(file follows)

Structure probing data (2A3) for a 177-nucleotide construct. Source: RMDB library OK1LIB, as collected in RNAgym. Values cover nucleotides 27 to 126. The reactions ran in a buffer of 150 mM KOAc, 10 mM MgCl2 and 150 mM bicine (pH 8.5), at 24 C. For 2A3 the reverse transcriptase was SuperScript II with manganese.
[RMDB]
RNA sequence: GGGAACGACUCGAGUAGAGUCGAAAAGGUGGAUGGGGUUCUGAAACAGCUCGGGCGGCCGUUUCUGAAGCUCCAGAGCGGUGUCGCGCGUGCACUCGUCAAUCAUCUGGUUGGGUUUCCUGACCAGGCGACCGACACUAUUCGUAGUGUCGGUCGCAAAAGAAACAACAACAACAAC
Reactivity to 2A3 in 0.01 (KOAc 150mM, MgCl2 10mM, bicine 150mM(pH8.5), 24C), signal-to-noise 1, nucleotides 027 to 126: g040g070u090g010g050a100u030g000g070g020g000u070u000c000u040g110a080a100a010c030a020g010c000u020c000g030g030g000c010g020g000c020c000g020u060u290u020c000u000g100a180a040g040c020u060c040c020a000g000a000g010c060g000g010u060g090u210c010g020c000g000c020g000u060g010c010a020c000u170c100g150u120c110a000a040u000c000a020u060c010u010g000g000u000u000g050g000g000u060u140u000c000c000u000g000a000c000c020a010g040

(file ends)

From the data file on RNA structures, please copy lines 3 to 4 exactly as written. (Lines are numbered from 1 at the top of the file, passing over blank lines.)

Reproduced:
RNA sequence: GGGAACGACUCGAGUAGAGUCGAAAAGGUGGAUGGGGUUCUGAAACAGCUCGGGCGGCCGUUUCUGAAGCUCCAGAGCGGUGUCGCGCGUGCACUCGUCAAUCAUCUGGUUGGGUUUCCUGACCAGGCGACCGACACUAUUCGUAGUGUCGGUCGCAAAAGAAACAACAACAACAAC
Reactivity to 2A3 in 0.01 (KOAc 150mM, MgCl2 10mM, bicine 150mM(pH8.5), 24C), signal-to-noise 1, nucleotides 027 to 126: g040g070u090g010g050a100u030g000g070g020g000u070u000c000u040g110a080a100a010c030a020g010c000u020c000g030g030g000c010g020g000c020c000g020u060u290u020c000u000g100a180a040g040c020u060c040c020a000g000a000g010c060g000g010u060g090u210c010g020c000g000c020g000u060g010c010a020c000u170c100g150u120c110a000a040u000c000a020u060c010u010g000g000u000u000g050g000g000u060u140u000c000c000u000g000a000c000c020a010g040